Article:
Tuesday, July 01, 2014
Why rhythm is heard best in the bass
Then there’s this, also for Nature news. It shows, I think, that those boring bass solos beloved of jazz and rock bands really are superfluous after all. As for that image: never mind the bollocks, Bootsy is still the Man.
There may be a physiological reason why low-pitched instruments keep the musical beat
How come the lead guitarist gets to play the flashy solos while the bass player gets only to plod to the beat? Bassists might bemoan the injustice, but in fact their rhythmic role seems to have been determined by the physiology of hearing. According to new research, people’s perception of timing in music is more acute for lower-pitched notes.
Psychologist Laurel Trainor of McMaster University in Hamilton, Canada, and her colleagues say that their findings, published today in the Proceedings of the National Academy of Sciences USA , explain why in the music of many cultures the rhythm is carried by the low-pitch instruments while the melody tends to be taken by the highest pitched. This is as true for the low-pitched percussive rhythms of Indian classical music and Indonesian gamelan as it is for the walking double bass of a jazz ensemble or the left-hand part of a Mozart piano sonata.
Earlier studies have shown that people have better pitch discrimination for higher-pitched notes – one reason why saxophonists and lead guitarists often solo at a squealing register . It now seems that rhythm works best at the other end of the scale.
Trainor and colleagues used the technique of electroencephalography (EEG) – electrical sensors placed on the scalp – to monitor the electrical brain signals of people listening to trains of two simultaneous piano notes, one high-pitched and the other low-pitched, equally spaced in time. Occasionally one of the two notes was played slightly earlier – by just 50 milliseconds. The researchers looked for a sign in the EEG recordings that the listeners had noticed.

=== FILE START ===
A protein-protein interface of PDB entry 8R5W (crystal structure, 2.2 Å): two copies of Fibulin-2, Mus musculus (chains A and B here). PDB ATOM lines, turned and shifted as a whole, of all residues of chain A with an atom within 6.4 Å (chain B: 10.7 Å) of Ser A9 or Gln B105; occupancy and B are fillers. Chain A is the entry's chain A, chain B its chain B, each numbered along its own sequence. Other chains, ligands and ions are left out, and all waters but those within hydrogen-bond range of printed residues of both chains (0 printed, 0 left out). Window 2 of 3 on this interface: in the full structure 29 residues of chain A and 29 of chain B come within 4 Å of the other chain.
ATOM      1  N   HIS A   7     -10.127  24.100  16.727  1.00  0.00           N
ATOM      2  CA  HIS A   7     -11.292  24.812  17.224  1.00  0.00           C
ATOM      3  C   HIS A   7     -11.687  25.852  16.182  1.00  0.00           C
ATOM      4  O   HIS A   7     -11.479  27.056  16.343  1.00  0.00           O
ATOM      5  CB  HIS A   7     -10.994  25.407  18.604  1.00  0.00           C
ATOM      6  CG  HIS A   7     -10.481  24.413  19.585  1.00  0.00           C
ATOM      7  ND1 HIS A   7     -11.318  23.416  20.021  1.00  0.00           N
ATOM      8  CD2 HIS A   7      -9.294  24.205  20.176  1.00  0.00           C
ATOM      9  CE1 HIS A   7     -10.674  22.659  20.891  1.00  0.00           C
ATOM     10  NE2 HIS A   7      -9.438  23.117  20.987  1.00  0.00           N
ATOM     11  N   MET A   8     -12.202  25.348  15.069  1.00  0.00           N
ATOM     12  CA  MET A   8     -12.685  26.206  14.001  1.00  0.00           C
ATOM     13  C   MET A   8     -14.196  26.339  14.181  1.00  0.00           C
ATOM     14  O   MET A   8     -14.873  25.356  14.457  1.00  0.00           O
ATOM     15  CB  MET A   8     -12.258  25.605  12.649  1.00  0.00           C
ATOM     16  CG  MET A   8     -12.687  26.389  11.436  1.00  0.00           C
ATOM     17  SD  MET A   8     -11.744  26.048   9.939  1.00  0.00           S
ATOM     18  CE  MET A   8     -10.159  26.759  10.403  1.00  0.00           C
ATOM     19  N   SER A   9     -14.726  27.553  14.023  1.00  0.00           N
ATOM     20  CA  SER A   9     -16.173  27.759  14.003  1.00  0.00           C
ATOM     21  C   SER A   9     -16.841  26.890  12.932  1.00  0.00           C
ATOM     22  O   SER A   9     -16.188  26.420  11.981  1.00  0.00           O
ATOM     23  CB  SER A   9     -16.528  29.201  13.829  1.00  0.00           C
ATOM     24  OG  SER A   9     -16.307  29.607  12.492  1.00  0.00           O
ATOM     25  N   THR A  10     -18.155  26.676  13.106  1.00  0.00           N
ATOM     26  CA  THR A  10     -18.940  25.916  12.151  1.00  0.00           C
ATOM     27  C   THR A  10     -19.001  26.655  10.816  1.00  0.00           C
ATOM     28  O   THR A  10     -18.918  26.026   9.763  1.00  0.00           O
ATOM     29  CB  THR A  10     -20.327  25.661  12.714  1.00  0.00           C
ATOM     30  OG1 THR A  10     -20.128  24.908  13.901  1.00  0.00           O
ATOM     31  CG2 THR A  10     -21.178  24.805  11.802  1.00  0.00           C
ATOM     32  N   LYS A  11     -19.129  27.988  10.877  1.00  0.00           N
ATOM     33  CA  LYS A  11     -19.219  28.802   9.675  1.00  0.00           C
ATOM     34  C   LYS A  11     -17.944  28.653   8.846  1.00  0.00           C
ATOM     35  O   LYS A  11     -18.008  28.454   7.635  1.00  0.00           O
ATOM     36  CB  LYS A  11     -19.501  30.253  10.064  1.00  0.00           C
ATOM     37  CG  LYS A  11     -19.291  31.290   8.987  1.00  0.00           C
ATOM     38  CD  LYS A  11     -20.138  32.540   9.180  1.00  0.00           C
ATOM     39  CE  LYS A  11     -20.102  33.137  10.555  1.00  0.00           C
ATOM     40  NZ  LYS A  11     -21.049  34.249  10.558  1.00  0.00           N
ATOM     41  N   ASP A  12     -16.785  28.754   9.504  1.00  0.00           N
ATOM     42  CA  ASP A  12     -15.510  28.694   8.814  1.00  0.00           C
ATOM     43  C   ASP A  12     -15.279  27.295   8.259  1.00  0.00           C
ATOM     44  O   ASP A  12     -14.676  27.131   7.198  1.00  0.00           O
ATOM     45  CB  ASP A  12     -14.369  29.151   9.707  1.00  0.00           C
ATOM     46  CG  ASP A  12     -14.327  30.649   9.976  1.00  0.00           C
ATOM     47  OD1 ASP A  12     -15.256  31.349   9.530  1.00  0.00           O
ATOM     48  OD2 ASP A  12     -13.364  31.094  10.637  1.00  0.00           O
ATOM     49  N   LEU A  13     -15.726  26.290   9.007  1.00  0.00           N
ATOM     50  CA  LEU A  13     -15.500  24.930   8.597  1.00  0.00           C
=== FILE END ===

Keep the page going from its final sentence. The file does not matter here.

This showed up as a characteristic “spike” of electrical activity produced by the auditory cortex about 120-250 milliseconds after the deviant sound reaches the ear, called a mismatch negativity (MMN). It’s a known indication that the brain senses something wrong – a kind of “huh?” response. Trainor and other coworkers used the same approach previously to detect listeners’ responses to “errors” in pitch .
The MMN doesn’t depend on conscious recognition of the timing error – in fact, participants were told to watch a silent movie during the tests and to pay no attention to the sounds they heard. And although Trainor says that “the timing differences are quite noticeable”, the MMN response precedes any conscious awareness of them.
The researchers found that the MMN signals were consistently larger for mis-timing of the lower note than for the higher note. They also measured the participants’ ability to adjust their finger-tapping to deviant timings of the notes, and found that it was significantly better for the lower notes.
When the researchers used a computer model to figure out how the ear responds to their test sounds, they found that the signal from the auditory nerve connected to the cochlea showed more ambiguity about the timing of an early high-pitch note than a low note. They think this suggests that the differences arise at a fairly “low-level” stage of cognitive processing.
Cognitive scientist Tecumseh Fitch of the University of Vienna says that the study “provides a very plausible hypothesis for why bass parts plays such a crucial role in rhythm perception.”
“The fact that we are more sensitive to the timing of a low note compared to high note is surprising”, says cognitive musicologist Henkjan Honing of the University of Amsterdam. Nevertheless, he adds that “there are plenty of alternative interpretations” of the results.
For instance, he says, “the use of a piano tone could be contributing to the difference observed – different timbres should be used to prove it's really the pitch that causes the effect.”
And for louder, deeper bass notes than were used in these tests, says Fitch, we might also feel the resonance in our bodies, not just hear it in our ears. “I’ve heard that when deaf people dance they turn up the bass and play it very loud and can literally ‘feel the beat’ via torso-based resonance”, he says.
1. Hove, M. J., Marie. C., Bruce, I. C. & Trainor, L. J. Proc. Natl Acad. Sci. USA doi:10.1073/pnas.1402039111 (2014).
2. Fujioka, T., Trainor, L. J., Ross, B., Kakigi, R. & Pantev, C. J. Cogn. Neurosci. 17, 1578-1592 (2005).